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Droppin' Science: Critical Essays on Rap Music and Hip Hop Culture (Critical Perspectives on the Past Series) [Paperback]

William Eric Perkins
5.0 out of 5 stars  See all reviews (2 customer reviews)
RRP: 19.99
Price: 17.77 & FREE Delivery in the UK. Details
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Book Description

1 Oct 1995 Critical Perspectives on the Past Series
Rap and hip hop, the music and culture rooted in African American urban life, bloomed in the late 1970s on the streets and in the playgrounds of New York City. This critical collection serves as a historical guide to rap and hip hop from its beginnings to the evolution of its many forms and frequent controversies, including violence and misogyny. These wide-ranging essays discuss white crossover, women in rap, gangsta rap, message rap, raunch rap, Latino rap, black nationalism, and other elements of rap and hip hop culture like dance and fashion. An extensive bibliography and pictorial profiles by Ernie Pannicolli enhance this collection that brings together the foremost experts on the pop culture explosion of rap and hip hop. Author note: William Eric Perkins is a Faculty Fellow at the W.E.B. DuBois House at the University of Pennsylvania, and an Adjunct Professor of Communications at Hunter College, City University of New York.

Frequently Bought Together

Droppin' Science: Critical Essays on Rap Music and Hip Hop Culture (Critical Perspectives on the Past Series) + Black Noise: Rap Music and Black Culture in Contemporary America (Music & Culture) + Can't Stop Won't Stop: A History of the Hip-Hop Generation
Price For All Three: 42.13

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Product details

  • Paperback: 288 pages
  • Publisher: Temple University Press,U.S.; First Edition edition (1 Oct 1995)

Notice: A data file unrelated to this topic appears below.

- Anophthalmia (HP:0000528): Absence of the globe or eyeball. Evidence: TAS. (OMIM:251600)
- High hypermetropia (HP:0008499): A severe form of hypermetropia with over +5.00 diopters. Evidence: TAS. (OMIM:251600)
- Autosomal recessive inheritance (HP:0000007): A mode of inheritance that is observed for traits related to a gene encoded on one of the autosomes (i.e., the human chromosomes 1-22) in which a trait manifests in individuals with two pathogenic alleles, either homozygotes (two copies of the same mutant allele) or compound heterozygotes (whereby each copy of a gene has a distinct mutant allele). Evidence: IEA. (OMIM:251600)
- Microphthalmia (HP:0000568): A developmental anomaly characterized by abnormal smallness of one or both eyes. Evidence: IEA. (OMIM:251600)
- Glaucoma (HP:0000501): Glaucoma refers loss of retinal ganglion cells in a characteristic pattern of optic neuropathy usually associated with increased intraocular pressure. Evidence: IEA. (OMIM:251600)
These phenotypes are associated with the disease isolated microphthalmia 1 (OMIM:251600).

• Language: English
  • ISBN-10: 1566393620
  • ISBN-13: 978-1566393621
  • Product Dimensions: 1.7 x 16.1 x 21.6 cm
  • Average Customer Review: 5.0 out of 5 stars  See all reviews (2 customer reviews)
  • Amazon Bestsellers Rank: 361,307 in Books (See Top 100 in Books)
  • See Complete Table of Contents

Product Description

Review

"It is the undisputed word, the perfect blend of truth with reality, the flyest and realest reading about the flyest and realest art. These essays are informational, readable, and necessary to correct the misunderstanding that sweeps the news." --Ishmael Butler (aka Butterfly), Grammy Award-winning artist, Digable Planets

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Most Helpful Customer Reviews
1 of 1 people found the following review helpful
5.0 out of 5 stars Essential reading. 3 Feb 2008
Format:Paperback
This is a collection of articles about Hip hop. Many are researched in depth, and refreshingly opinionated. There is one in particular about the origins of Breakdancing that is awesome, and strongly argues that Capoeira was not a contributor to Breaking. The book is well written and a must read for all Hip Hop fans.
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8 of 10 people found the following review helpful
5.0 out of 5 stars A rather good book 4 Aug 1999
By A Customer
Format:Paperback
Very interesting, with opinions that don't always duplicate what the last person said. I really enjoyed some of the essays of this book. It challenges white patriarchal assumptions about Black music, its relevance, and those who are trying to appropriate it for their own financial gain. Tricia Rose's book is also a good one.
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Most Helpful Customer Reviews on Amazon.com (beta)
Amazon.com: 5.0 out of 5 stars  5 reviews
21 of 24 people found the following review helpful
5.0 out of 5 stars A plethora of intellectual and dynamic thoughts on hip hop. 2 April 1999
By A Customer - Published on Amazon.com
Format:Paperback